Simple Testing and Support for a Healthy Urinary System

Dr. Elizabeth Stimson, ND

The urinary tract system, which includes our kidneys, urethra, bladder and ureter, is central to our overall well-being. Some of its functions include managing our fluid output to keep blood pressure in the normal range, keeping our bodies hydrated, filtering out nutrients that need to be reabsorbed – sending them back to be used where needed, and of course, eliminating waste products to name a few. Many adults and children have problems with their urinary system including: urinary tract infections (cystitis), kidney stones (urolithiasis), bedwetting (nocturnal enuresis) and frequent urination (polyuria). Keeping our urinary system healthy is important to our overall health.

Here are two simple tests your Naturopathic Doctor may suggest to evaluate how your kidneys and urinary tract are doing. These tests can also give an idea of how your body is doing overall and what needs to be done to get things back in balance.

pH strips: These can often be found in health food stores. You can test the acidity/alkalinity of your urine (or saliva) with these. A quick morning test will let you know how you are doing in this area. Various types of kidney stones form if the urine pH is not in balance1. In addition highly acidic urine is associated with increased inflammation – this can lead to disease and to health problems such osteoporosis, arthritis, skin conditions like eczema, and may advance the aging process. It is important, therefore, to keep your urine pH in the range between 6.6 and 7.0 in the morning…the numbers will be a bit higher later in the day, and in the evening the target will be between 7.0 and 7.4. If you are doing salivary pH it should ideally be 6.5. Eating more fruits and vegetables helps to alkalinize the body and eating high protein foods and cereals tends to acidify your body.2 It’s a balancing act here, as you need a variety of foods in your diet.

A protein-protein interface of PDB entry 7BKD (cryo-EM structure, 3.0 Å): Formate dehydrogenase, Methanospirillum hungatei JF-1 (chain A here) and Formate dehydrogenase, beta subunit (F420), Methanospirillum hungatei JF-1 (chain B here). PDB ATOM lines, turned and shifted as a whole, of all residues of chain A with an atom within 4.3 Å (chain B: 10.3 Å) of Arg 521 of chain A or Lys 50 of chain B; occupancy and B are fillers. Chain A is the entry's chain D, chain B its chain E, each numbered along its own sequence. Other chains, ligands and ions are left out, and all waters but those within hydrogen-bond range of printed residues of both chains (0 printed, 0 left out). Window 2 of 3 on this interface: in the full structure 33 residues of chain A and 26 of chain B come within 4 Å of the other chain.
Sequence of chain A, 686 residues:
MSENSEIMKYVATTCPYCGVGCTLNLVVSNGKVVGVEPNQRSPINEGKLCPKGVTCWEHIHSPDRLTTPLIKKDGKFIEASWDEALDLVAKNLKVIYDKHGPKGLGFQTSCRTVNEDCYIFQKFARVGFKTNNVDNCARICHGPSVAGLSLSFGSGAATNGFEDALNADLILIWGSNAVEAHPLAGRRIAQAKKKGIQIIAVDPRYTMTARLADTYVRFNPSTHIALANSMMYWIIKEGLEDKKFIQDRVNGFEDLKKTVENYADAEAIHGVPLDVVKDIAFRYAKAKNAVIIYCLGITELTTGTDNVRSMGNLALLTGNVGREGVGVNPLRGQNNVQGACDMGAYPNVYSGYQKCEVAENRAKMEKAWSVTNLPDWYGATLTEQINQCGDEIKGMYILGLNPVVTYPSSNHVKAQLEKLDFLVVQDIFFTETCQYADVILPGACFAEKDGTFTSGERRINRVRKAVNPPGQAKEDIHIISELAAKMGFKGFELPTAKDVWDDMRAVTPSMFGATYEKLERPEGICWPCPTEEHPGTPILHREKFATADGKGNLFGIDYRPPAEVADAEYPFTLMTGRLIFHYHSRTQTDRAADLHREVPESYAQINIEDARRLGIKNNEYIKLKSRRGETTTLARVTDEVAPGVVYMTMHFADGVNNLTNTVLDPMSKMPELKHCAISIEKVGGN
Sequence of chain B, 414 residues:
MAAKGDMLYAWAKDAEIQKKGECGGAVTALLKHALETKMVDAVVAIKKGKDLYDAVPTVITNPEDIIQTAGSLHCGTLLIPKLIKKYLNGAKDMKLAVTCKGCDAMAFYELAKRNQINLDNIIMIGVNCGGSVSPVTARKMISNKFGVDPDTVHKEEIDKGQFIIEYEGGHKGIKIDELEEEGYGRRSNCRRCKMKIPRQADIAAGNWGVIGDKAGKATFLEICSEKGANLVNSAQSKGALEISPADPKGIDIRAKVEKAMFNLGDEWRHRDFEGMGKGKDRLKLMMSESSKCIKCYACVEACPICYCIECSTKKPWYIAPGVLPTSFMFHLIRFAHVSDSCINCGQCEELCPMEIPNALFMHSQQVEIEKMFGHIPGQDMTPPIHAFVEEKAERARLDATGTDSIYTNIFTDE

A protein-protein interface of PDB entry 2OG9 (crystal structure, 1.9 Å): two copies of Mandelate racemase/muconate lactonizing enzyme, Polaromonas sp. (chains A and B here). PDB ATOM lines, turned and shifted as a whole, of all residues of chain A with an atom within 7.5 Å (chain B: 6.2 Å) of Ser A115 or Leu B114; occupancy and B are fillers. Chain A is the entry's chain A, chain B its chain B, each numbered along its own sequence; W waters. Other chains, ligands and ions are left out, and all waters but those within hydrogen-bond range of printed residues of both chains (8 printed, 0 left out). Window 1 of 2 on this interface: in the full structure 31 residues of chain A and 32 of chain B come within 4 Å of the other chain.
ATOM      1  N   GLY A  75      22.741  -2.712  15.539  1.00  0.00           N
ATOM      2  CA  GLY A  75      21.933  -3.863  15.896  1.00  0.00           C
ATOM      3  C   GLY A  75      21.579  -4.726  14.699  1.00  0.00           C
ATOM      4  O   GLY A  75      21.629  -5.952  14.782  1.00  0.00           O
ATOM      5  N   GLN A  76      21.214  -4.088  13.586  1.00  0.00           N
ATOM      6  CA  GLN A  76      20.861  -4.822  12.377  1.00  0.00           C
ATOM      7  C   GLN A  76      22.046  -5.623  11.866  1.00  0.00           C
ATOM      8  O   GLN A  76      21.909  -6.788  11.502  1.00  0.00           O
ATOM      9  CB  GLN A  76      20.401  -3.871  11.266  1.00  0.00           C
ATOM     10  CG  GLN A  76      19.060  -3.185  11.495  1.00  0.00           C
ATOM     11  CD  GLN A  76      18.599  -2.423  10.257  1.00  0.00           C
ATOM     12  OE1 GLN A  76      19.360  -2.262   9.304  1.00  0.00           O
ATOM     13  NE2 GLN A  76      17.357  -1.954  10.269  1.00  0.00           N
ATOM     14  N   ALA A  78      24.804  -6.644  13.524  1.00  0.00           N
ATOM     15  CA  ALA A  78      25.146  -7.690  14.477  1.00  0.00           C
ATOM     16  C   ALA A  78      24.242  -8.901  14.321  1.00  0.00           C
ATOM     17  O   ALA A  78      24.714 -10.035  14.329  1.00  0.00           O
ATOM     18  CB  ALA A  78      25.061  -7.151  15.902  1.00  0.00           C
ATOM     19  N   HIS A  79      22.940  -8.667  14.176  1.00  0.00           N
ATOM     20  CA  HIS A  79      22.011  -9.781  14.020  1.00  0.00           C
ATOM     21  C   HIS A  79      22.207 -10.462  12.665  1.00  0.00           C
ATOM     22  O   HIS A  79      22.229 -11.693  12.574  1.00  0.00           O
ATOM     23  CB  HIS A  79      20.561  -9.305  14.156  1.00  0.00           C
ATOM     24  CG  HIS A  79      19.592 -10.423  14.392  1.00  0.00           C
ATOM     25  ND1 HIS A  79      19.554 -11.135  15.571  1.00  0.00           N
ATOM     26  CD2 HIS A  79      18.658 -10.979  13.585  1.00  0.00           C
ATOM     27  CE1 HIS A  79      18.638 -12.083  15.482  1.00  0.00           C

Urinalysis: The urinalysis is a simple but valuable tool that can be done during your office visit. It tells your ND many things about your body. They look at the color and clarity of the urine as well as the reading on the dipstick. Some of the things it can tell them include if you are.3

  • Dehydrated
  • Have a bacterial infection in the urinary tract, and if your body is actively fighting it
  • If there is a problem with the kidneys or heart that needs further investigation
  • Not able to manage your sugar intake such as in diabetes
  • Possible kidney stones
  • Liver disease or bile duct obstruction

Here are two simple home treatments that can be done to help the organs and systems in the body including the urinary system:

Castor Oil Packs (COP): This is very beneficial and it can help to heal and detoxify the organs and tissues under the area being treated. It involves warming and pouring castor oil on a piece of flannel and applying it over the area needing support along with a hot water bottle to provide continued warmth to the COP. The treatment can be as little as 10 minutes a day to 1 hour depending on your body and condition. Talk to your Naturopathic Doctor who will be able to evaluate if the COP is suitable for you, and the best way for you to use it. You also need to be careful not to make it too hot – you don’t want to burn yourself. It is contraindicated during pregnancy and menstruation.

Hydrotherapy: The use of water in hot and cold alternating applications over the bladder or pelvic region. This can be done as sits baths (immersing in alternating warm and cold water) or alternating hot and cold towels which bring blood flow to the region for an improved local immune response.  Your Naturopathic Doctor will be able to help you decide if it is suitable for your treatment plan.

It may seem almost too simple to test your pH or to have a urine dipstick done at your Naturopathic Doctor’s office, however, a positive test result here allows you to address problems early on.   Prevention is the best medicine.

References:

  1. Smith, Dr. E Kinsey M., Renal Disease A Conceptual Approach, Churchill Livingstone., New York, N.Y., 1987
  2. Crisafi ND., MH., PhD., Daniel J “pH balance: Are you acid or alkaline” Nature’s Impact June/July 1998 pp 46-49
  3. Marieb, Elaine N. Human Anatomy and Physiology, The Benjamin/Cummings Publishing Company. Inc. Redwood City, California P 917

 

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